The Gazette's minute-by-minute blog coverage of the Taxpayer Tea Party in Acacia Park at one point estimated a crowd of about 200. What a crock. 200 times 10 or 15 is more like it. I had 300 fliers promoting Limited Government Week in my hand when I arrived on the scene, and they were gone, snapped up like hotcakes, before I waded very far into the throng. That's what you get for being a pessimist.
Congratulations to all those who made this event such a success. They did it with scant "mainstream media" coverage or attention. The unmistakably snide coverage -- Gazette - simply confirms that the denizens of most news rooms are far from "mainstream" themselves. The reporter mischaracterized the crowd as angry. While there may have been a little of that -- some of it justified, in my view -- most of the people I saw or encountered were smiling, having fun and simply exalting in their freedom to air their beefs about the way the country is going. That's as "mainstream" American as baseball and apple pie. They seemed no more "angry" than the people who attended Barack Obama campaign rallies, belittling and denouncing the former administration and screaming for "change."
I was honored to participate as a speaker. What I had to say can be boiled down to a few bullet points, though they may have been garbled in transmission given my meandering ways as a speech-giver.
The problem isn't just in Washington or Denver or in City Hall, I pointed out. It's with We the People -- and especially people who have double standard about government spending -- those who think "pork" can only be found in other congressional districts -- and can't recognize that everything Washington "gives" them, it takes from them with the other hand. "The bucks start here," I said, "and the buck needs to stop here, too, if we want to collar runaway government."
I said change won't come to Washington until we in the hinterland begin to rediscover the old American virtues of self reliance, self-determination, and self-discipline. The second American revolution will only happen when we rediscover the virtues of limited government. The more we ask of government, the larger it becomes and the more it takes from us.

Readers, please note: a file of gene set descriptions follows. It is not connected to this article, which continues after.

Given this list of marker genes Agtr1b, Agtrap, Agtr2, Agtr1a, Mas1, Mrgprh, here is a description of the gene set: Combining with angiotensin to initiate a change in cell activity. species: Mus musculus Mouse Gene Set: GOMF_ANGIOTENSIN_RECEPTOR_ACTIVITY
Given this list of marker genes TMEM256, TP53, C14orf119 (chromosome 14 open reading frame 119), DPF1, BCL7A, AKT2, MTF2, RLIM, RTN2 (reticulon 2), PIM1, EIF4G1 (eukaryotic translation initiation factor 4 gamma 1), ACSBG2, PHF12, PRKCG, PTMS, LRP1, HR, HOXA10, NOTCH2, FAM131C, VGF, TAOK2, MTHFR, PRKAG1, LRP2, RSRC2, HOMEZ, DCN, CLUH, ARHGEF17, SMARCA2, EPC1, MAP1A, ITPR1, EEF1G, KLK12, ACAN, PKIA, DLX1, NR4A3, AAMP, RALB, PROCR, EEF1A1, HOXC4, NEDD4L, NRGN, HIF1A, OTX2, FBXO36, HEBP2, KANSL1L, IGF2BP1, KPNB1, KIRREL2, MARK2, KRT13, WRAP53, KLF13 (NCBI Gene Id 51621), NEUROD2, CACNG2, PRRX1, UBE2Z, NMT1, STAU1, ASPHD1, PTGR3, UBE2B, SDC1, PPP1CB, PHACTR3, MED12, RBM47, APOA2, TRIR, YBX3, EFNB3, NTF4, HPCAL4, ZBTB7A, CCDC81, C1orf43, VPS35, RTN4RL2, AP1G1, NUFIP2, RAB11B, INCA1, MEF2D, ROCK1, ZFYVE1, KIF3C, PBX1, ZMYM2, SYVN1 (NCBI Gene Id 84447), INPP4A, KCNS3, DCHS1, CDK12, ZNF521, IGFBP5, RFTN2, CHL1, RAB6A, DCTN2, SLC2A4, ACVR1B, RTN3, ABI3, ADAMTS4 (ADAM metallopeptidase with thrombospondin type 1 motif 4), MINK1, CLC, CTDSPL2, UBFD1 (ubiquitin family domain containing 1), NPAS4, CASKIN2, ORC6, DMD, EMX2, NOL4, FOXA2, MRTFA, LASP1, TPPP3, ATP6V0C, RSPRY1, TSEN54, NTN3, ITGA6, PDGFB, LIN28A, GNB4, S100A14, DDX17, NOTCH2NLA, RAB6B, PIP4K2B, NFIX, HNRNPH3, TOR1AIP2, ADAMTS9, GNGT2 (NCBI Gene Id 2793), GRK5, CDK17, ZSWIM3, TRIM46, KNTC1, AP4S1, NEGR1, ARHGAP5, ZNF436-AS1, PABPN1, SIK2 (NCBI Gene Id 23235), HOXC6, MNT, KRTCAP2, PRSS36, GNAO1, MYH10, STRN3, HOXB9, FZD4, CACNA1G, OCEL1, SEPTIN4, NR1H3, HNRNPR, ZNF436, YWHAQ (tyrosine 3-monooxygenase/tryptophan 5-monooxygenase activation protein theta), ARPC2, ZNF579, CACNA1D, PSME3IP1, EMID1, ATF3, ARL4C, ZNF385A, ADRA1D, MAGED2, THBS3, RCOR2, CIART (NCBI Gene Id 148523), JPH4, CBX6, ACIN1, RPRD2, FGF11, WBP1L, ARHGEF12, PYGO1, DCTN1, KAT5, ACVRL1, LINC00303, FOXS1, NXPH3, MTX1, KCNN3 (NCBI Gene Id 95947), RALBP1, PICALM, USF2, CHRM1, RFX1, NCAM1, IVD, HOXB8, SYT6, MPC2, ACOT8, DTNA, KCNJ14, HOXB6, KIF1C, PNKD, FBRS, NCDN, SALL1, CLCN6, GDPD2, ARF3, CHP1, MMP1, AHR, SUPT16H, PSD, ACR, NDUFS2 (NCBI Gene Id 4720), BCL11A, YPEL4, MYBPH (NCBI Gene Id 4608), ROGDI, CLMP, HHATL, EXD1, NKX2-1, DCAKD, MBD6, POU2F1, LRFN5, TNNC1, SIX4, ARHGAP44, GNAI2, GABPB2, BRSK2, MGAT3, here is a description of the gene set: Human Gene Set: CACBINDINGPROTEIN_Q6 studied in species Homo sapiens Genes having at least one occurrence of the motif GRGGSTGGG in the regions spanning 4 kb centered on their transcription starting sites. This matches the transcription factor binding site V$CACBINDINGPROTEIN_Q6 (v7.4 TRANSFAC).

The second American Revolution doesn’t require violence or upheaval. It begins quietly, when each of us begins asking less of the government and looking more to ourselves for the answers and solutions. The first tea party, in Boston, was about taxation without representation. Today the problem is different. Today we have over-taxation with over-representation -- meaning that Washington now wants to do for us what we should do for ourselves. We’re asking more than we ought to of Washington, which gives it license to tax us and regulate us at will.
Some people laugh off the idea of limited government as an anachronism. But limited government has a flip side, I said. Limited government liberates and empowers people. Unlimited government enslaves them. It's something the founders understood. And it's as true today as it was back then.
I had selected three quotes, from a varied (and bipartisan) list of luminaries, to underscore the point, but I wandered off the script and they never made it in. Here they are, taken from the archive of quotes kept at LocalLibertyOnline.org.
John F. Kennedy: "Every time that we try to lift a problem from our own shoulders, and shift that problem to the hands of the government, to the same extent we are sacrificing the liberties of our people."
Ronald Reagan: ""Man is not free unless government is limited ... As government expands, liberty contracts."
And, finally, I had planned to use this beautiful quote from Edward Gibbon, author of The Decline and Fall of the Roman Empire. Gibbon here was writing about Athens, not Rome. But the lessons have universal relevance: "In the end more than they wanted freedom, they wanted security. When the Athenians finally wanted not to give to society but for society to give to them, when the freedom they wished for was freedom from responsibility, then Athens ceased to be free."
I was particularly moved when the crowd, near the end of the program, sang "My Country Tis of Thee," something I hadn't sang since elementary school, I realized, and rarely if ever hear any more.
Those are the points I tried to make today, even if something got lost in translation once my mouth started motoring. I was honored to speak. I hope Taxpayer Tea Parties becomes an April 15 tradition.